Talking Baseball

Last Saturday, a neighbor and I were discussing baseball at a block party, when he brought up modern-day managerial strategy for relief pitchers. 

I don’t follow baseball to anywhere the extent that I did as a kid. I’m confident that I can name more players from the 1975 World Series, than I can name current players in all of Major League Baseball:
(Carton Fisk Homers, Invents The Wave)

Still, I find it interesting that there are pitchers that might enter the game for a very short time. “Setup Relievers” may pitch for an inning, or less, prior to the when the managers calls for “The Closer.” to finish a game by preserving a lead.

There are even some contexts in which a relief pitcher might be sent in to pitch to one batter. One freaking, batter! The outcome of that matchup might determine who the next reliever is.

Under current market conditions, some relievers make over $10 million per year.

Popeye Takes The Mound (via GIPHY)

Where’s MY Closer?

I said to the neighbor, “It would be cool if we had similar role players in other professions. Imagine if an editor sent a reporter, working on an investigative article, to the bench, so that a closer could write the concluding paragraph. Or if a software architect benched a programmer before project completion, just so a closer could compile and debug the code.”

That made me think of a recurring source of pain, some unfinished tasks. To myself, I said, “I wish that I could hire a closer to finish my blog posts.”

It’s now Thursday and since Saturday I’ve been been thinking about all those blog post (dozens of them) sitting in a “Draft” state. Sometimes, I think I hear them whimpering about having been ignored for so long.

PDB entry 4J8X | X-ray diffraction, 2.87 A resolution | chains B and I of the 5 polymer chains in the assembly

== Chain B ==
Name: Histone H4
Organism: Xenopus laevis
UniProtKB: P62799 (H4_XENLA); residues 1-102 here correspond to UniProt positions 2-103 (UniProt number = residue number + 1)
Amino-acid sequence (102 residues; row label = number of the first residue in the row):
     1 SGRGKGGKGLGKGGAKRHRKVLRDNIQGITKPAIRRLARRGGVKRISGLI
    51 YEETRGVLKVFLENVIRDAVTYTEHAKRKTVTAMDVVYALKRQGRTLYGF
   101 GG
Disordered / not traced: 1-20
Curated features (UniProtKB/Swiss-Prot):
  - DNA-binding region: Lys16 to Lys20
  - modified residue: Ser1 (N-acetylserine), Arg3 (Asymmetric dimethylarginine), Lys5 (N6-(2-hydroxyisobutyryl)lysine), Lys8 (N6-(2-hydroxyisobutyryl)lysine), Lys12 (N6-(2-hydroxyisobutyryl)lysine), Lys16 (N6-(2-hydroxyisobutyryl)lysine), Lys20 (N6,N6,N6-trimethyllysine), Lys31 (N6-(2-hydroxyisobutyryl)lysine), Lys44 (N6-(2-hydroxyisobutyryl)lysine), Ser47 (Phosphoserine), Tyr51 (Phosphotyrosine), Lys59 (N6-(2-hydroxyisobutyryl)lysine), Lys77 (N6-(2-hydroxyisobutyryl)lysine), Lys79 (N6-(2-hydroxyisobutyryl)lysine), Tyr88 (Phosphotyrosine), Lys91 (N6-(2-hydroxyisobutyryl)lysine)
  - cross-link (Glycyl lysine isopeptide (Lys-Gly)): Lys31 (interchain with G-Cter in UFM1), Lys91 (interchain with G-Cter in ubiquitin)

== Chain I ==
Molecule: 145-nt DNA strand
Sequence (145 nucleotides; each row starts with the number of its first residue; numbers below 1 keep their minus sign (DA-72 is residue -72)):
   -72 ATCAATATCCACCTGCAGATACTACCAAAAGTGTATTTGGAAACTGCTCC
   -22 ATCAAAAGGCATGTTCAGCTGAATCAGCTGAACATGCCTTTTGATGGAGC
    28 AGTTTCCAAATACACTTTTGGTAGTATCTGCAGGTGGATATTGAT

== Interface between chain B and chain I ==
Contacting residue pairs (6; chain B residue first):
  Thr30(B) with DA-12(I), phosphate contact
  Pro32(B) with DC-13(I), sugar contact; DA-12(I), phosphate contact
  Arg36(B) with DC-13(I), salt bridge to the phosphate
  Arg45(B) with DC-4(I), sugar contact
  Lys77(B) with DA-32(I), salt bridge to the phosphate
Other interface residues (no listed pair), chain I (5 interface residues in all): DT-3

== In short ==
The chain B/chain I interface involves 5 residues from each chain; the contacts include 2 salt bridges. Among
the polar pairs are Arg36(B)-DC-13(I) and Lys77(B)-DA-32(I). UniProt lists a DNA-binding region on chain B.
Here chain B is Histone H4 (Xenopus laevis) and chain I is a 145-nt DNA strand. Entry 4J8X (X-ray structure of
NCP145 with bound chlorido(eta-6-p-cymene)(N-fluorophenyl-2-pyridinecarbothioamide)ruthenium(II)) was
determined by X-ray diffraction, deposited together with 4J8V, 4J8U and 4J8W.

Having a bunch of blog posts in an unfinished state is nothing new, though as the problem seems to grows larger, so does my anxiety about not completing, or publishing, them.

Though having to face them that day, I felt like it weighed a little heavier. Perhaps it was the realization that no closer was going to finish, or delete them, for me.

After some Major League-caliber fretting, I decided to practice what I’ve long pitched (pun intended) to clients, and employers. I did a content inventory, and then, content audit on myself.

Practicing What I Pitch

I had nearly 40 posts that were in a draft state and developed a quick cleanup framework:

First of all, drafts that were about “current” events were axed if they had no relevance to today’s reality. I had one that contained the phrase “A few days ago…” It was from 2012. It no longer sparked joy.

Next, if I didn’t recognize the topic of the post from the working title, it got a new, meaningful, working title. I can change it to something clever, and meaningful, when I publish it.

Then, if I felt a previous attempt at a topic was overly wordy and reading it evoked memories of tedium and frustration, I axed most of it, except for a few key phrases, or all of it some cases.

Finally, I allowed myself 45 minutes to complete this task to avoid being seduced by Parkinson’s Law – the principle that the amount of time required to complete a task grows in accordance with the amount of time that is available to complete it.

Well, before the bell went off, I had reduced my inventory to about a dozen drafts.

Today (Thursday), a scant 20 hours later, I don’t know what effect my cleanup efforts will have long term.

But hell, I felt leaner and motivated enough to write this post; and have renewed enthusiasm about the topics (Apollo 13, obscure DC Superheroes, my first puppy…) lingering in some of my unfinished work.

At long last, it feels good, rather than painful to be sitting at about my keyboard.

I will be my own setup reliever and my own closer, and save over $10-30 million/year.

Several drafts, representing multiple genres are in queue, and I’m ready to face them.

Batter up!